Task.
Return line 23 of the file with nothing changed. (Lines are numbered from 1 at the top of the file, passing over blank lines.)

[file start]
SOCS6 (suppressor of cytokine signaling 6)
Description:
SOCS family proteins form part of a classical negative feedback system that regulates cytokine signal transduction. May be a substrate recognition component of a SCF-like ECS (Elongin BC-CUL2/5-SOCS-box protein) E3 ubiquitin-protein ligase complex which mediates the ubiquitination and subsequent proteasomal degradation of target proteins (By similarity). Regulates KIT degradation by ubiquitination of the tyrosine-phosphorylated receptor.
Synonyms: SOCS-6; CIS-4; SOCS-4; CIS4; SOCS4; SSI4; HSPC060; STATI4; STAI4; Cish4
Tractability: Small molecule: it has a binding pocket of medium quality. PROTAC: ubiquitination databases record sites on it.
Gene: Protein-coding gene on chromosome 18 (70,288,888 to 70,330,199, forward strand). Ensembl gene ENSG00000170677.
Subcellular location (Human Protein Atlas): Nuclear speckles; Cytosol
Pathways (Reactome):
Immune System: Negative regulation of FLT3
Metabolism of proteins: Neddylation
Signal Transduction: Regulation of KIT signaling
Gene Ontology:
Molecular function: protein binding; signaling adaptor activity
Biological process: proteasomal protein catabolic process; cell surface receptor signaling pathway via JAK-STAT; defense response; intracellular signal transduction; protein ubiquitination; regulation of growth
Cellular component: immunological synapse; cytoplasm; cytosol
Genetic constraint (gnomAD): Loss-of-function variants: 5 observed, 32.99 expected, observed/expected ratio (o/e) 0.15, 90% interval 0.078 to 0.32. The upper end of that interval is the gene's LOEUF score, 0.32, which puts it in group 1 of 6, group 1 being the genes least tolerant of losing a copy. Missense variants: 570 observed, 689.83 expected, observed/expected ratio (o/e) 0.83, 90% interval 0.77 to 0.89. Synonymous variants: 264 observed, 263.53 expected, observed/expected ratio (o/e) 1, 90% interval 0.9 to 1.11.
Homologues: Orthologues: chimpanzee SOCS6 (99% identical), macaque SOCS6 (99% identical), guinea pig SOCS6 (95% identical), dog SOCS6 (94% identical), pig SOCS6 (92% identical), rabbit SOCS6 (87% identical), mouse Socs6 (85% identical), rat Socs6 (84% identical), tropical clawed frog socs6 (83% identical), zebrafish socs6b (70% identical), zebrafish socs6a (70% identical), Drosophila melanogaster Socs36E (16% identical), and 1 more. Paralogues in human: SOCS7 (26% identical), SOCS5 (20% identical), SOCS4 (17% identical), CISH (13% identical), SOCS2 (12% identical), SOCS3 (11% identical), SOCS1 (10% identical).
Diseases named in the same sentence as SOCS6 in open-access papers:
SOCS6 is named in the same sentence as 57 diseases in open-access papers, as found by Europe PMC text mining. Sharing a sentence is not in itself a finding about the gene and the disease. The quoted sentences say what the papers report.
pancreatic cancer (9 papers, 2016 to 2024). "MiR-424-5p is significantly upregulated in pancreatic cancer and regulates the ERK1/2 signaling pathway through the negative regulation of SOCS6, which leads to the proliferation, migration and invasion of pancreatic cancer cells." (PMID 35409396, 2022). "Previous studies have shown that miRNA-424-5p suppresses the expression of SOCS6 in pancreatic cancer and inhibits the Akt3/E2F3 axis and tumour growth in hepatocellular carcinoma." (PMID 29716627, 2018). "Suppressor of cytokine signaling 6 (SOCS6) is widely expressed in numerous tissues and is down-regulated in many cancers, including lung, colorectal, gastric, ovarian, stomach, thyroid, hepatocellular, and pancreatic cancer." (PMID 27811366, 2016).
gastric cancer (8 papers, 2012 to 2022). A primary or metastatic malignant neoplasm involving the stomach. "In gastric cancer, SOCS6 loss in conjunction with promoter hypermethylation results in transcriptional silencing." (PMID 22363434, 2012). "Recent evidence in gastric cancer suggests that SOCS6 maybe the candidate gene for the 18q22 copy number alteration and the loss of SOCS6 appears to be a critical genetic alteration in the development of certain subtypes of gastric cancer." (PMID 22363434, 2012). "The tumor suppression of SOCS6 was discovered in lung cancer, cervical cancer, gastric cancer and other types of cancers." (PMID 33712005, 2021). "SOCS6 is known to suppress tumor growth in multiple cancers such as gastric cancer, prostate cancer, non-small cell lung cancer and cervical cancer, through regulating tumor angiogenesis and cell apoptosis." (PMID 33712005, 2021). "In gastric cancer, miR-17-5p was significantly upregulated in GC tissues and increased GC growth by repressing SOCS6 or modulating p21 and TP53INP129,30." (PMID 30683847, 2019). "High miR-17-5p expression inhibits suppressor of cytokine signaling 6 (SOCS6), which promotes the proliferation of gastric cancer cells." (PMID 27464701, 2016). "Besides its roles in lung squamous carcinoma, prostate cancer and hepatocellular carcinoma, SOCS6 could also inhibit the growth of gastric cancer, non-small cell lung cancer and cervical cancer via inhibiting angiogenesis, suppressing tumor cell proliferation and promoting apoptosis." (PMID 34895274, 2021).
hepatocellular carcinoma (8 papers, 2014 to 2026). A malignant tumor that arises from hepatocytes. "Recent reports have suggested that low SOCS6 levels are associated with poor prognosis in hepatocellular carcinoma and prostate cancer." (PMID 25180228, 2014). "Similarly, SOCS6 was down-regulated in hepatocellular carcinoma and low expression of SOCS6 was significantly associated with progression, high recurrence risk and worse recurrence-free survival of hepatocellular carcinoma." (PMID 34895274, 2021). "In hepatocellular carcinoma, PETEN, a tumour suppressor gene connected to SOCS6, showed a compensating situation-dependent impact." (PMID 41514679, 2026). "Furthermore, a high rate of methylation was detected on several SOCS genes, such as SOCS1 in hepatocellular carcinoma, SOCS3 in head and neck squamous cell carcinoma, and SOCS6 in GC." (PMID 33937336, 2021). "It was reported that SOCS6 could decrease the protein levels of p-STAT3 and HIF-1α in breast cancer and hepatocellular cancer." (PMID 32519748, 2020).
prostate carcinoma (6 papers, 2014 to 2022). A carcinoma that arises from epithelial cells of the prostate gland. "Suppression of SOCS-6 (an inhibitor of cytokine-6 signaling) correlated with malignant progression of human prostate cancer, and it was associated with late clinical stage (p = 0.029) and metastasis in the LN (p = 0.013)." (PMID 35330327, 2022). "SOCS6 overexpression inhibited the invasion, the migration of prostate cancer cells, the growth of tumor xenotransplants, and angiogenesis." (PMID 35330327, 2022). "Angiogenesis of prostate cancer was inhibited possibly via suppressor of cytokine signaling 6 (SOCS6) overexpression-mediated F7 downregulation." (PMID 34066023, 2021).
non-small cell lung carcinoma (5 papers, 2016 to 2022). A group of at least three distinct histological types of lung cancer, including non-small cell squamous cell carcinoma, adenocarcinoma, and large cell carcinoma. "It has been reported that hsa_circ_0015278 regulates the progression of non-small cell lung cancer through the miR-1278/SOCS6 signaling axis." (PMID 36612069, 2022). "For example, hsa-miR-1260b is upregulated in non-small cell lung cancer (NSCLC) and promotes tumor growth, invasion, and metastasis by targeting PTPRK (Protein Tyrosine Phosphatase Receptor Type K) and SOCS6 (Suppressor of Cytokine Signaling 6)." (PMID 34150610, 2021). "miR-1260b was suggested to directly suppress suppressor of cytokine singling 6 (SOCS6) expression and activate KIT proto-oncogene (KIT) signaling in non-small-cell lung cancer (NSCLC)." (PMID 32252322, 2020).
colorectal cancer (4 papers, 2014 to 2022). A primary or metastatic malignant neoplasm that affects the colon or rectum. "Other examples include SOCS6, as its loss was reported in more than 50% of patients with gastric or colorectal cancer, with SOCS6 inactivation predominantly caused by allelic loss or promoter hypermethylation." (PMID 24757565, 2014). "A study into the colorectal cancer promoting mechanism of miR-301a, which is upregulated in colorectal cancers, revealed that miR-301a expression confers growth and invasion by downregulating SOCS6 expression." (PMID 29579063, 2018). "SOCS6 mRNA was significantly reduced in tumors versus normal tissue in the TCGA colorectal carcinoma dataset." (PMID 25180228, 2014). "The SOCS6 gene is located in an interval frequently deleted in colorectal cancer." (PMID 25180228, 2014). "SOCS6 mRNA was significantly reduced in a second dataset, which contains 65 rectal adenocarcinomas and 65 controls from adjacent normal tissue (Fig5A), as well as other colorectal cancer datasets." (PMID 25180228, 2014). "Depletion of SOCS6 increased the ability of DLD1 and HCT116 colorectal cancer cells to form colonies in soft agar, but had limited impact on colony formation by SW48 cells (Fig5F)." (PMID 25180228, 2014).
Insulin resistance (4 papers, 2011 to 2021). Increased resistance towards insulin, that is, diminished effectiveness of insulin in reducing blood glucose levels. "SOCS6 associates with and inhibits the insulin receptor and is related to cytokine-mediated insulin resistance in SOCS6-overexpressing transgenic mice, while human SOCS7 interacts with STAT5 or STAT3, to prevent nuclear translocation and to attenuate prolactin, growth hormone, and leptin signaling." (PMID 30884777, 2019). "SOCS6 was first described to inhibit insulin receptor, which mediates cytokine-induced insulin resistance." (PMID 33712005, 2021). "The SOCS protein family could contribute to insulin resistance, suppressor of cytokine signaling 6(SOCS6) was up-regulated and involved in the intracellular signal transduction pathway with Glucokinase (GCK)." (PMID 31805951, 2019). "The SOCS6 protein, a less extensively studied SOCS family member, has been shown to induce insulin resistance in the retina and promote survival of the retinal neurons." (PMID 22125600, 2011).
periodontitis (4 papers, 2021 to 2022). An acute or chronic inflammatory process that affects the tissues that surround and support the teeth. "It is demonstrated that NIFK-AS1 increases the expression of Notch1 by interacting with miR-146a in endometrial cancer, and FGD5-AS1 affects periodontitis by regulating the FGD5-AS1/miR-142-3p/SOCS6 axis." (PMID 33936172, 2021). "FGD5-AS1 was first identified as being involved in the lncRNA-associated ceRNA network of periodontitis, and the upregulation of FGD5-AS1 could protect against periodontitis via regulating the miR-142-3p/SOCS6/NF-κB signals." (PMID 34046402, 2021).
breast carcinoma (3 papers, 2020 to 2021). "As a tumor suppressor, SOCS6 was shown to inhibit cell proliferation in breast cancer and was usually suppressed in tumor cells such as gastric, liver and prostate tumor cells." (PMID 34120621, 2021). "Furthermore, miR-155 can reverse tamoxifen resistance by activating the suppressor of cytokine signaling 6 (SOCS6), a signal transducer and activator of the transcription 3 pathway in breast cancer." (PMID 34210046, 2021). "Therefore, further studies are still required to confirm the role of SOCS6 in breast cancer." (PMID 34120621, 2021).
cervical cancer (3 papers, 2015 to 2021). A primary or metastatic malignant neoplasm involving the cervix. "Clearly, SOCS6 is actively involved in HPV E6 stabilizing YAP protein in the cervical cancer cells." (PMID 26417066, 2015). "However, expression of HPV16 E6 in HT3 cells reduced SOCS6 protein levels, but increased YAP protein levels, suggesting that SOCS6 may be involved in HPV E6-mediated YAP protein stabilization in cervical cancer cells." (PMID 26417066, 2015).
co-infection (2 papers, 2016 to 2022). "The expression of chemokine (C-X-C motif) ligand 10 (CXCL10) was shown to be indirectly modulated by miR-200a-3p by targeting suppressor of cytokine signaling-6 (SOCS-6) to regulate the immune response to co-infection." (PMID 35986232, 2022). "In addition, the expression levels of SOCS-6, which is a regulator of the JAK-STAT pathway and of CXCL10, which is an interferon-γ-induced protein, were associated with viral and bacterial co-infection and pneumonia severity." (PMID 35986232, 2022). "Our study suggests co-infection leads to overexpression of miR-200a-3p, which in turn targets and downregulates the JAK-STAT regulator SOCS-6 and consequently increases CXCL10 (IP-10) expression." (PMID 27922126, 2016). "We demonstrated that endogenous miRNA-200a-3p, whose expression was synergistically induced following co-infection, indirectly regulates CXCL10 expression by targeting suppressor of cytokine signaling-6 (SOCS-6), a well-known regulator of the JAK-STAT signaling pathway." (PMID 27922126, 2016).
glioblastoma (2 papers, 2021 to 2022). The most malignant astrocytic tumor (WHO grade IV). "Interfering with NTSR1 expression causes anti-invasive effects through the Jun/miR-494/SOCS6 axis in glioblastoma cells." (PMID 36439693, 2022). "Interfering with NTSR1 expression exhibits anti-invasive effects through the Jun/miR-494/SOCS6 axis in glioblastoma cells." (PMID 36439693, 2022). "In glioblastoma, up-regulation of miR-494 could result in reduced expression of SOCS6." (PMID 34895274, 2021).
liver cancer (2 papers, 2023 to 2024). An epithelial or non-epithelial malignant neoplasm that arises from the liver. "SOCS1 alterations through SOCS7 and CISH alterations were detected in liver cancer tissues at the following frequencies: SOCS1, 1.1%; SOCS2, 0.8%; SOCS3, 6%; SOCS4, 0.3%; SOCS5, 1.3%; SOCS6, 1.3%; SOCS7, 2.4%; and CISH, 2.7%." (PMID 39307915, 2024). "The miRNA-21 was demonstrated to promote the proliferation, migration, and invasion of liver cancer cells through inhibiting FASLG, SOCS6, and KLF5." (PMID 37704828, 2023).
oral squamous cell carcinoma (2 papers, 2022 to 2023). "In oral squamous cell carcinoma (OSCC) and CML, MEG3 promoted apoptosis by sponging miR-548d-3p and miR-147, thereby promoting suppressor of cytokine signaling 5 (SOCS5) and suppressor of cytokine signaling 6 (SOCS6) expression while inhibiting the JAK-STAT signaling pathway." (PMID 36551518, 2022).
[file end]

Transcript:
prostate carcinoma (6 papers, 2014 to 2022). A carcinoma that arises from epithelial cells of the prostate gland. "Suppression of SOCS-6 (an inhibitor of cytokine-6 signaling) correlated with malignant progression of human prostate cancer, and it was associated with late clinical stage (p = 0.029) and metastasis in the LN (p = 0.013)." (PMID 35330327, 2022). "SOCS6 overexpression inhibited the invasion, the migration of prostate cancer cells, the growth of tumor xenotransplants, and angiogenesis." (PMID 35330327, 2022). "Angiogenesis of prostate cancer was inhibited possibly via suppressor of cytokine signaling 6 (SOCS6) overexpression-mediated F7 downregulation." (PMID 34066023, 2021).